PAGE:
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Trump faces calls to work with Biden team on transition

WILL WEISSERT THE ASSOCIATED PRESS | posted Monday, Nov 9th, 2020

President Donald Trump is facing pressure to co-operate with President-elect Joe Biden’s team to ensure a smooth transfer of power when the new administration takes office in January.

The General Services Administration is tasked with formally recognizing Biden as president-elect, which begins the transition. But the agency’s Trump-appointed administrator, Emily Murphy, has not started the process and has given no guidance on when she will do so.

That lack of clarity is fueling questions about whether Trump, who has not publicly recognized Biden’s victory and has falsely claimed the election was stolen, will impede Democrats as they try to establish a government.

There is little precedent in the modern era of a president erecting such hurdles for his successor. The stakes are especially high this year because Biden will take office amid a raging pandemic, which will require a comprehensive government response.

“America’s national security and economic interests depend on the federal government signalling clearly and swiftly that the United States government will respect the will of the American people and engage in a smooth and peaceful transfer of power,” Jen Psaki, a Biden transition aide, tweeted Sunday.

The advisory board of the nonpartisan Center for Presidential Transition also urged the Trump administration to “immediately begin the post-election transition process and the Biden team to take full advantage of the resources available under the Presidential Transition Act.”

Biden, who was elected the 46th president on Saturday, is taking steps to build a government despite questions about whether Trump will offer the traditional assistance.

He is focusing first on the virus, which has already killed nearly 240,000 Americans. Biden will announce details on Monday of a task force that will create a blueprint to attempt to bring the pandemic under control that he plans to begin implementing after assuming the presidency on Jan. 20.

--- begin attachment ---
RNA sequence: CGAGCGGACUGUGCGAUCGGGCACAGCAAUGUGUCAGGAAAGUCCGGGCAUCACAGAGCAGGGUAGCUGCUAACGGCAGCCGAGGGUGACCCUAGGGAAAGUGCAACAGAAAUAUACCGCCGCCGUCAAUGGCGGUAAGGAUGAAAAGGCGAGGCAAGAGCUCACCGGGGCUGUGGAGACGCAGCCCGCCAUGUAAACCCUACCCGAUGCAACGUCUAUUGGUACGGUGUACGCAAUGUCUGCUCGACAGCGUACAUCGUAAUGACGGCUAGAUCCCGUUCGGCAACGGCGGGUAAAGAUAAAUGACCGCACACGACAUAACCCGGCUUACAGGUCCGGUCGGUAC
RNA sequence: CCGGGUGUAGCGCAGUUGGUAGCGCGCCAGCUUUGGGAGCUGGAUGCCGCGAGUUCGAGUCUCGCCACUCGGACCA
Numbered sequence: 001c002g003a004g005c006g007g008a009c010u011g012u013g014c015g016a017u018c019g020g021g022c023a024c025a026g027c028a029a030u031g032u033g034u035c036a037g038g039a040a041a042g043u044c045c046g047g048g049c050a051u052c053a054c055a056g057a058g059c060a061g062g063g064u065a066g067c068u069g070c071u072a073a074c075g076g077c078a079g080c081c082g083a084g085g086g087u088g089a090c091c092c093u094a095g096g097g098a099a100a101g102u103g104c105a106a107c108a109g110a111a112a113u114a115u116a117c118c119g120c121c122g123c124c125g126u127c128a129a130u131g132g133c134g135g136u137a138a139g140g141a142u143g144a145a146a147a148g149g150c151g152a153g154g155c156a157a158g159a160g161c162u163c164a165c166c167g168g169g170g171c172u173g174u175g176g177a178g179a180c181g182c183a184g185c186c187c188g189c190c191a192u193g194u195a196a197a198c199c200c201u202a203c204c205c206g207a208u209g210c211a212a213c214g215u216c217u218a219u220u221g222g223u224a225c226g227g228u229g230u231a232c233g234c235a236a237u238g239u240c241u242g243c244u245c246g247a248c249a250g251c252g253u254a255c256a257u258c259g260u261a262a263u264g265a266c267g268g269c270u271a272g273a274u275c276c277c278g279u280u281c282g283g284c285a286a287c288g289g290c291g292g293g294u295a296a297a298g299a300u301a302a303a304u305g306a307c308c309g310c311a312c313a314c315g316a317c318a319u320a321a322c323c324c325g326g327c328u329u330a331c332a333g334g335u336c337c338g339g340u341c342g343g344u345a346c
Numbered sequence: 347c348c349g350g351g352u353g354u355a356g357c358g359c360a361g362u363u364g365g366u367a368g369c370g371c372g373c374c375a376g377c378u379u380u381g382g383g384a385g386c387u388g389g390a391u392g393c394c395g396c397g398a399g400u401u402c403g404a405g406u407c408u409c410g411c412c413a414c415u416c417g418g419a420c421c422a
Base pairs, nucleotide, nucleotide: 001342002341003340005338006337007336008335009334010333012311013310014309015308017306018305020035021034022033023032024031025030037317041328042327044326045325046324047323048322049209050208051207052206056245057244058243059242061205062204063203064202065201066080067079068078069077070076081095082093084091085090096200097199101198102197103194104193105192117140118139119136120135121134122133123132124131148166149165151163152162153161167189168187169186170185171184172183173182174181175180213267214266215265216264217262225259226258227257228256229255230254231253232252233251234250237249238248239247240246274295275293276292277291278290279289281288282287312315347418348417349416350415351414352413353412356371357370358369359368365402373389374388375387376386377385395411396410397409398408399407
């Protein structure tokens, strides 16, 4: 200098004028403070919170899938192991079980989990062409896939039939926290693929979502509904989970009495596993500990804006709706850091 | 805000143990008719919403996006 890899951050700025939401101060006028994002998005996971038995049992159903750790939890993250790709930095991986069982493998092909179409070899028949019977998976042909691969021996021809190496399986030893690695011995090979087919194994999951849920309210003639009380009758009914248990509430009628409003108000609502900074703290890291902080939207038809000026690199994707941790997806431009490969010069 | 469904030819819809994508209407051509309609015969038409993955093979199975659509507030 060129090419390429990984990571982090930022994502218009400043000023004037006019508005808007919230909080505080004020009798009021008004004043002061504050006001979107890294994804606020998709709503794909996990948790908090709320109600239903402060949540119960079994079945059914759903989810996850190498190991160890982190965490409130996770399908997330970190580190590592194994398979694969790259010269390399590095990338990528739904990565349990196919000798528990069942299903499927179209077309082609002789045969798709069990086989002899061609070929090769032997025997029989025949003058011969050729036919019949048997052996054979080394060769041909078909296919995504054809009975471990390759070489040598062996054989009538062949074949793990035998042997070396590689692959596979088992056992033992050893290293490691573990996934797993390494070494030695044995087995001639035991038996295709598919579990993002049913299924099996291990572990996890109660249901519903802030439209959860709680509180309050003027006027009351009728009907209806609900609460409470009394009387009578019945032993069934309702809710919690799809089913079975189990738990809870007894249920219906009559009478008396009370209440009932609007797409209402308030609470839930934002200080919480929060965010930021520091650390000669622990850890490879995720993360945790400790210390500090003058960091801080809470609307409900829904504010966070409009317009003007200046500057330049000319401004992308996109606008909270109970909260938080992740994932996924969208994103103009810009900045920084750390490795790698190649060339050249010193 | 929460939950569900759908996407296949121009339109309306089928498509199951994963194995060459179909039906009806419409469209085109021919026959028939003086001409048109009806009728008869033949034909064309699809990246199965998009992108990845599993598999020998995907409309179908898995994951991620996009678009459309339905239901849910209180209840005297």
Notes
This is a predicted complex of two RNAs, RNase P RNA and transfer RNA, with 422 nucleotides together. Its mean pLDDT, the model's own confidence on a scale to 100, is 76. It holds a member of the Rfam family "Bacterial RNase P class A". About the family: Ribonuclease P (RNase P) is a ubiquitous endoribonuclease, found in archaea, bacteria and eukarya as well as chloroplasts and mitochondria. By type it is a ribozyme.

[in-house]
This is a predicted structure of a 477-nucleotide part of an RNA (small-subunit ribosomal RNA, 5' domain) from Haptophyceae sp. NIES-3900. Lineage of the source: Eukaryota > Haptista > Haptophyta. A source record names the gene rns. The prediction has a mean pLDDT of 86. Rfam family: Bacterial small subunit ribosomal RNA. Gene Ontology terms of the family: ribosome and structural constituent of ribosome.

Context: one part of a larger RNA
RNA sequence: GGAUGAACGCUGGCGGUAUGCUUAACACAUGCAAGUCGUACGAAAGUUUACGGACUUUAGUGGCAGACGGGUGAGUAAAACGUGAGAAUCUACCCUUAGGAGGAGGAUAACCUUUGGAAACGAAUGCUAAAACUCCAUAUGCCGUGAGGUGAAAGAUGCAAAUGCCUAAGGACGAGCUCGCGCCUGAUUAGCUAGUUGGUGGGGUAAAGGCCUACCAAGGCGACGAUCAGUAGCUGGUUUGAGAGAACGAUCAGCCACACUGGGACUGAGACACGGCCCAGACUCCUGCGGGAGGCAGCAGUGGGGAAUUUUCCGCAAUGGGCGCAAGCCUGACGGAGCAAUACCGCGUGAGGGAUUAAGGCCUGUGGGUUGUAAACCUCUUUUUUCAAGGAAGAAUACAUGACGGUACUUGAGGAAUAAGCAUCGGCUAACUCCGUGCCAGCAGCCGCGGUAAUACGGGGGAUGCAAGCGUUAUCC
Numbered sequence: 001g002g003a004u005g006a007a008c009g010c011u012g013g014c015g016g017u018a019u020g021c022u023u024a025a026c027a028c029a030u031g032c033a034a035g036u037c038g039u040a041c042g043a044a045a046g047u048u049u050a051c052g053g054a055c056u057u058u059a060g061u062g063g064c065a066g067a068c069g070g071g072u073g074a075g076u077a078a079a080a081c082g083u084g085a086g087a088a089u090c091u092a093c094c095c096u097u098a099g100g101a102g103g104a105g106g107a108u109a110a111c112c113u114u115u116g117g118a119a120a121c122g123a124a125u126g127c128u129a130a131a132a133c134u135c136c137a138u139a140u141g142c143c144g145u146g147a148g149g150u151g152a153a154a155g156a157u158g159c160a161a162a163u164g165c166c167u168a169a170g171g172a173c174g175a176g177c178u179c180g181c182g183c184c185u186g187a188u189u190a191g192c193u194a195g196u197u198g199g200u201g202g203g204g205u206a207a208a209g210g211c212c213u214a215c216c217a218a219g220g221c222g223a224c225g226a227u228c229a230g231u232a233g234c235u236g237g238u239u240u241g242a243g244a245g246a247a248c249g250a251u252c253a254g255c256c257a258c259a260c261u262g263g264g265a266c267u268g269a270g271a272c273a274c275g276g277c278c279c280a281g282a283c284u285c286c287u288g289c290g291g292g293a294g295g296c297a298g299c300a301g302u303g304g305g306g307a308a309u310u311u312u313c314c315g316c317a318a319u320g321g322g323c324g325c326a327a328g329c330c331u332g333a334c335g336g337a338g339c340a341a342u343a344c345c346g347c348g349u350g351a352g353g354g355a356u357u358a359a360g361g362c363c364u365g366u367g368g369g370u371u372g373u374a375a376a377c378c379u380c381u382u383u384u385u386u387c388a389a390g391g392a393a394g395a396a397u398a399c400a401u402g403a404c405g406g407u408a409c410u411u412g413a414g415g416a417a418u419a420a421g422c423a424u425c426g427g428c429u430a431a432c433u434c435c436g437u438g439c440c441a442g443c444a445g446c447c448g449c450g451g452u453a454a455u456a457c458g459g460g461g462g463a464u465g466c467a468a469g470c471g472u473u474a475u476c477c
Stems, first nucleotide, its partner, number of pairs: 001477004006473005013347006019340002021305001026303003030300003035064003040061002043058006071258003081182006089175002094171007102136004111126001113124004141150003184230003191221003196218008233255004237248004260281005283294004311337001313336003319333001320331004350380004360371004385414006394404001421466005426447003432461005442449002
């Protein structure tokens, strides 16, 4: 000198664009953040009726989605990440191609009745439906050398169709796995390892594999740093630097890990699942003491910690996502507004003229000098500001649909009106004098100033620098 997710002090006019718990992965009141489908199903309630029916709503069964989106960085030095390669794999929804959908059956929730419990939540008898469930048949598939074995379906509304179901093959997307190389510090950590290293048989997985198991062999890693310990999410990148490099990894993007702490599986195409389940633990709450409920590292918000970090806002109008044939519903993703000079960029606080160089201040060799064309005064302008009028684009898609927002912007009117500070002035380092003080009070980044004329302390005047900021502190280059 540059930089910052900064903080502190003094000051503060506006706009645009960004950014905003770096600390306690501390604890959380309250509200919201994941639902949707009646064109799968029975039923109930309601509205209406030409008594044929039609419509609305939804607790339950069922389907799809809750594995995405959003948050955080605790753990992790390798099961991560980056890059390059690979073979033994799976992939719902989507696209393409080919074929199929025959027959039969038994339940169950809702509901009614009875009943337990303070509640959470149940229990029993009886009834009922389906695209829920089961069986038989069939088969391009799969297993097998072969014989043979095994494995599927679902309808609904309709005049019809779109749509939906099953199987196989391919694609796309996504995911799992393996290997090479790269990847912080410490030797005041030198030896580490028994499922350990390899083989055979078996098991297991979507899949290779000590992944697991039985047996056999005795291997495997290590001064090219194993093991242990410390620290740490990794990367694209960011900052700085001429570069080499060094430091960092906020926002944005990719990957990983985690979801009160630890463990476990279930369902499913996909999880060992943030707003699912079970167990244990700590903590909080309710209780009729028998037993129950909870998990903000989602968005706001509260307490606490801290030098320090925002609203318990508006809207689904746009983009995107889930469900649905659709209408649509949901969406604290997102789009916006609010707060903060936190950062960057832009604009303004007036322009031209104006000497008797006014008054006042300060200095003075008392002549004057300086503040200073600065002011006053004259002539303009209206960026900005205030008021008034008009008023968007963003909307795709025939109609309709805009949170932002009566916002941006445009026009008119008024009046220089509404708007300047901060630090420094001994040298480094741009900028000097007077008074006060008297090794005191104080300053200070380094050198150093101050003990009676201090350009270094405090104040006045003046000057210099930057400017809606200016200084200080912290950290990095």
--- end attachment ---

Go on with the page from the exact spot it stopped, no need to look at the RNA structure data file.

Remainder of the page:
Biden has already named a former surgeon general, Dr. Vivek Murthy, and an ex-Food and Drug Administration commissioner, David Kessler, as co-chairs.

Biden was also launching agency review teams, groups of transition staffers that have access to key agencies in the current administration. They will collect and review information such as budgetary and staffing decisions, pending regulations and other work in progress from current Trump administration staff at the departments to help Biden’s team prepare to transition.

But that process can’t begin in full until the GSA recognizes Biden as president-elect. The definition of what constitutes a clear election winner for the GSA is legally murky, making next steps unclear, especially in the short term.

The GSA’s leadership is supposed to act independently and in a nonpartisan manner, and at least some elements of the federal government already have begun implementing transition plans. Aviation officials, for instance, have restricted the airspace over Biden’s lakefront home in Wilmington, Delaware, while the Secret Service has begun using agents from its presidential protective detail for the president-elect and his family.

There were other signs that some leaders were preparing for a new administration.